A team of scientists from across NOAA have created a new tool to help people adapt to ocean acidification in a time of industrialization and increased emissions. The new data product, featured in the Journal of Advances in Modeling Earth Systems (JAMES), combines observational data with computer simulations and will provide improved global and regional projections for ocean change.
2022 was a busy year for volcanic eruptions with Hawaii's Mauna Loa and Kilaeau erupting simultaneously, along with Mount Semeru, Indonesia and the Hunga undersea volcano in Tonga. While the United States Geological Survey is the primary agency that monitors volcanic activity in the United States, the National Oceanic and Atmospheric Administration (NOAA) oversees safety systems for tsunamis and other volcano-related threats, as well as studies the impact of volcanic gasses on our global climate.
The Annual Greenhouse Gas Index serves as a measure of global society’s progress – or lack of progress – in reducing greenhouse gas emissions. Greenhouse gas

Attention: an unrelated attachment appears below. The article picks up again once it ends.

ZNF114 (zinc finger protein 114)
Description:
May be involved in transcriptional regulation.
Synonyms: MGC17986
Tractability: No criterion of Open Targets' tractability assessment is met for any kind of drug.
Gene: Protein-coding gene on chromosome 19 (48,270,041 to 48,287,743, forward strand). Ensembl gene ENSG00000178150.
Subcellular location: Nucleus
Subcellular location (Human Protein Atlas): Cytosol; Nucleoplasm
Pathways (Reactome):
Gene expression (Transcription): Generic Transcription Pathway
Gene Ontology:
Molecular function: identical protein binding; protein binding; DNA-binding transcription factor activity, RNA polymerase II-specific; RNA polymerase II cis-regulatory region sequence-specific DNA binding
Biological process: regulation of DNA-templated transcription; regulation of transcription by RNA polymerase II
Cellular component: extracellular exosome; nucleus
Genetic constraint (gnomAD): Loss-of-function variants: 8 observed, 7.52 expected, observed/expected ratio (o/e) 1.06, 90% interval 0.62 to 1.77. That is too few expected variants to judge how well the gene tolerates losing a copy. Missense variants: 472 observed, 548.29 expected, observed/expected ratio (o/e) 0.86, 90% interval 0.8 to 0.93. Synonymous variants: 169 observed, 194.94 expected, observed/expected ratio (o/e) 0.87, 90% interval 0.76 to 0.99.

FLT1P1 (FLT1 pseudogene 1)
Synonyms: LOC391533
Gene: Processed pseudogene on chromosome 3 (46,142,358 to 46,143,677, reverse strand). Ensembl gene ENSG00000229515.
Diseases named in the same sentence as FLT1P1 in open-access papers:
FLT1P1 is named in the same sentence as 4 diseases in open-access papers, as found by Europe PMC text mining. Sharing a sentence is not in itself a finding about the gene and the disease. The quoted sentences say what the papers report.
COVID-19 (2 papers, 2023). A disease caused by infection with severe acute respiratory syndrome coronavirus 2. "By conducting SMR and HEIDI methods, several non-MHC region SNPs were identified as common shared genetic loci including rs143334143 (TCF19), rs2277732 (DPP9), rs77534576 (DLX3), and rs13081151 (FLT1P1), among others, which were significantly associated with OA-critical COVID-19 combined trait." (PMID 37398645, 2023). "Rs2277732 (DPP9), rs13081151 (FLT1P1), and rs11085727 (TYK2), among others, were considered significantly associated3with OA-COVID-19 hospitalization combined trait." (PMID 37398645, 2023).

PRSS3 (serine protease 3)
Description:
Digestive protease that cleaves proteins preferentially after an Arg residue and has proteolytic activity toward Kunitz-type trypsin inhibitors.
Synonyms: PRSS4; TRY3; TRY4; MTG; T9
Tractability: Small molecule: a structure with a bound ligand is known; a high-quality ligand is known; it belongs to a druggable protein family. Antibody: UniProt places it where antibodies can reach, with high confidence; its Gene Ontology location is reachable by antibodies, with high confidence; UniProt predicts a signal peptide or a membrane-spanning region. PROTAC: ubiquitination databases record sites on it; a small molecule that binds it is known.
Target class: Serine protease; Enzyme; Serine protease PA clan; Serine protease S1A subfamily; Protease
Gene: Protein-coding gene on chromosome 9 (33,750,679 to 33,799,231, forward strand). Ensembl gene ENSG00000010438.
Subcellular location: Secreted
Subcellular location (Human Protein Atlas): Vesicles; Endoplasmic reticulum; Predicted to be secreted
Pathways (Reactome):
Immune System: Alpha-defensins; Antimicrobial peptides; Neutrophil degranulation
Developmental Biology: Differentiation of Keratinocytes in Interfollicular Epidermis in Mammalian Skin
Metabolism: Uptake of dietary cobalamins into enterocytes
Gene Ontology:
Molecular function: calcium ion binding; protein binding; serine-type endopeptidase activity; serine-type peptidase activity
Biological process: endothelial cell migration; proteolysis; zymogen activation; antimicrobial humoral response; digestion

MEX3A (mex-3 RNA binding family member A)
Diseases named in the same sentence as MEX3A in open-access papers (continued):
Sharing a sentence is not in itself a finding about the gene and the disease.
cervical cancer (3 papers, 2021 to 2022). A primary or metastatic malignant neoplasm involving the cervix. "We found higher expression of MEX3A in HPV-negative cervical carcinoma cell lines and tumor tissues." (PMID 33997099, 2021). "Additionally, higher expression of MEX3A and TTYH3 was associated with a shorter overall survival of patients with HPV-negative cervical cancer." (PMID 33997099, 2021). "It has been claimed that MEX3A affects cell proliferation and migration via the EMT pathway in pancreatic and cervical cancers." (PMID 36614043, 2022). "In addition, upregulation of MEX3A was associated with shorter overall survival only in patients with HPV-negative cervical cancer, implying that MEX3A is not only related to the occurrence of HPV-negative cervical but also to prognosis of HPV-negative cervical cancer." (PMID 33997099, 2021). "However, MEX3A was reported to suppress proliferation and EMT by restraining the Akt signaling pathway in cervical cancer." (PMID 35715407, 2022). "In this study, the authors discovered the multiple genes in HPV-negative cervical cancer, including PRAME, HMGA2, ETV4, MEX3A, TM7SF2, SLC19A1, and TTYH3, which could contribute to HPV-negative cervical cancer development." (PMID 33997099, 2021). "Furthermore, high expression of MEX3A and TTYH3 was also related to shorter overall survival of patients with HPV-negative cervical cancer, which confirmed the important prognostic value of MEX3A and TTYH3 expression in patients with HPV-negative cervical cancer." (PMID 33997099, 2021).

A new study published this week in the journal Science estimates the Southern Ocean absorbs 550 million tonnes of carbon from the atmosphere per year,
Global carbon emissions are projected to bounce back to 36.4 billion metric tons this year after an unprecedented drop caused by the response to the
NOAA scientists have devised a new way to monitor how Arctic plants and soil are responding to increasing carbon dioxide levels in the atmosphere.
New results from a nine-year research project in the eastern Amazon rainforest finds that significant deforestation in eastern and southeastern Brazil turned what was once a forest that absorbed carbon dioxide into a source of planet-warming carbon dioxide emissions.
In May, NOAA's measurements at the Mauna Loa observatory averaged 419.13 parts per million. Scientists at Scripps calculated a monthly average of 418.92 ppm. It's the highest level since accurate measurements began 63 years ago.
Keeping track of ocean health is critical for understanding climate change, weather patterns, and the health of important fisheries. But how do NOAA and partner scientists gather data on such a vast environment?
Understanding the biologic contribution of CO2 to megacities' overall carbon emissions will be important for designing and evaluating mitigation strategies.